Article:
- Read the recipe: Encourage your children to read it aloud before they begin. Together, set out all ingredients and equipment on the table, leaving enough space for cooking.
- Use kid-safe knives: Lettuce knives, sold in most kitchen gadget departments, are the same size and shape as a metal chef's knife, but made of plastic. They can cut through a carrot, yet they're safe enough for a 3-year-old.
- Make a bear paw: Teach children to fold fingers in, away from knife blades and sharp edges, like a "bear paw." It's good practice for when they grow up, too.
- Dress for success: Kids love to rock a chef's apron and look the part. If they're wearing long sleeves, roll them up. In the kitchen, closed-toed shoes are best. If their hair is long, tie it back.
- Do it by hand: Encourage kids to use their hands—after they're washed, of course—to add and mix ingredients. It's a fun part of learning to cook.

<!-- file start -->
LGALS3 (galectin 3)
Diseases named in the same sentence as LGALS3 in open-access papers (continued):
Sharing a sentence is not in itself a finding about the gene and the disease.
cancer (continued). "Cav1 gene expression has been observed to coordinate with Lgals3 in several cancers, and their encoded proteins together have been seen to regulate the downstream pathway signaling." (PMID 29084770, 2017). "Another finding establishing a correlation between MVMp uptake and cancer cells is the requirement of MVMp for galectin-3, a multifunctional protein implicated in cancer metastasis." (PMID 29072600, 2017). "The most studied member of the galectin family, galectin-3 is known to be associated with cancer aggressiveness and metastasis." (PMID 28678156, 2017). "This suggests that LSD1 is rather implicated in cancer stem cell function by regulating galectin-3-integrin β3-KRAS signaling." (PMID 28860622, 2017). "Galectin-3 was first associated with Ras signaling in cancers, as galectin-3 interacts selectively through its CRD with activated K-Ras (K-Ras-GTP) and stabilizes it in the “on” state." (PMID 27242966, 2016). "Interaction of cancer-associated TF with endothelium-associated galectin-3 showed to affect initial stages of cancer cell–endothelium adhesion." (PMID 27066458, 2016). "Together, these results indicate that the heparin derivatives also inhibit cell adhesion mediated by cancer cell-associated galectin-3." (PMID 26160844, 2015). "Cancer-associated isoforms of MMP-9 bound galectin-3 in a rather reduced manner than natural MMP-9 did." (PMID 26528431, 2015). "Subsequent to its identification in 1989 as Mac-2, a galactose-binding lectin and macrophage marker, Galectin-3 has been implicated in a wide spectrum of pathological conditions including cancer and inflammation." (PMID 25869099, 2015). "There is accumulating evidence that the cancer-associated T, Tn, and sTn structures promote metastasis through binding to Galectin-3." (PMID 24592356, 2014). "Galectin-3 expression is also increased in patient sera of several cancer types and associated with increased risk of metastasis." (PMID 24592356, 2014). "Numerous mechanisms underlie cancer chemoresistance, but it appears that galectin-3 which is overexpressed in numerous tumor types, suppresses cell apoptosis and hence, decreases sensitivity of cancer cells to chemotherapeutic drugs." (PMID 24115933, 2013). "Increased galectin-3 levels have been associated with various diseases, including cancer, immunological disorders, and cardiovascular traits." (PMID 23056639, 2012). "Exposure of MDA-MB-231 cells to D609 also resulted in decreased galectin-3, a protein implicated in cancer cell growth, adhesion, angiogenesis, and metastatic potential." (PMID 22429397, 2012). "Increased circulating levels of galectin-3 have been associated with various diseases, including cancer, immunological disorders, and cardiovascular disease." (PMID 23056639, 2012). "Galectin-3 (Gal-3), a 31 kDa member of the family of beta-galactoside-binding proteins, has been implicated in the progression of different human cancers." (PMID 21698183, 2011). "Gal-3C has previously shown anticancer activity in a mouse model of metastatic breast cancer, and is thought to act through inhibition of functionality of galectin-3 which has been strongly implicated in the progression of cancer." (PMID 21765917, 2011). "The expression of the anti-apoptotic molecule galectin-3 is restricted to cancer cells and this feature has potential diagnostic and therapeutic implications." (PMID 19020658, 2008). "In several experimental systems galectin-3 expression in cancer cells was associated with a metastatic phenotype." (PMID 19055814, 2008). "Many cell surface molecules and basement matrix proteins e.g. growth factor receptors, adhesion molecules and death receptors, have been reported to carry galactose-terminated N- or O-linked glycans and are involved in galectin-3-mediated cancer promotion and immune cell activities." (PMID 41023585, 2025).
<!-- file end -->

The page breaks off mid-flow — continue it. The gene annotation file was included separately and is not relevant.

- Keep it tidy: When you finish cooking, have the children help clean up. It's a good habit for life.
- Eat together: As Moraccini says, "It's so enjoyable to savor what you and your kids have created."
Cooking with Chef Gino
With boundless and contagious energy, Gino Campagna dedicates himself to "helping children at school and families at home recognize, appreciate and cook farm-fresh ingredients." The Italian chef wears many hats, including as a cooking show host, volunteer advocate for school gardens and master chef of Piccolo Chef cooking school in Los Angeles.
Here are a few links so you can catch the busy chef in action: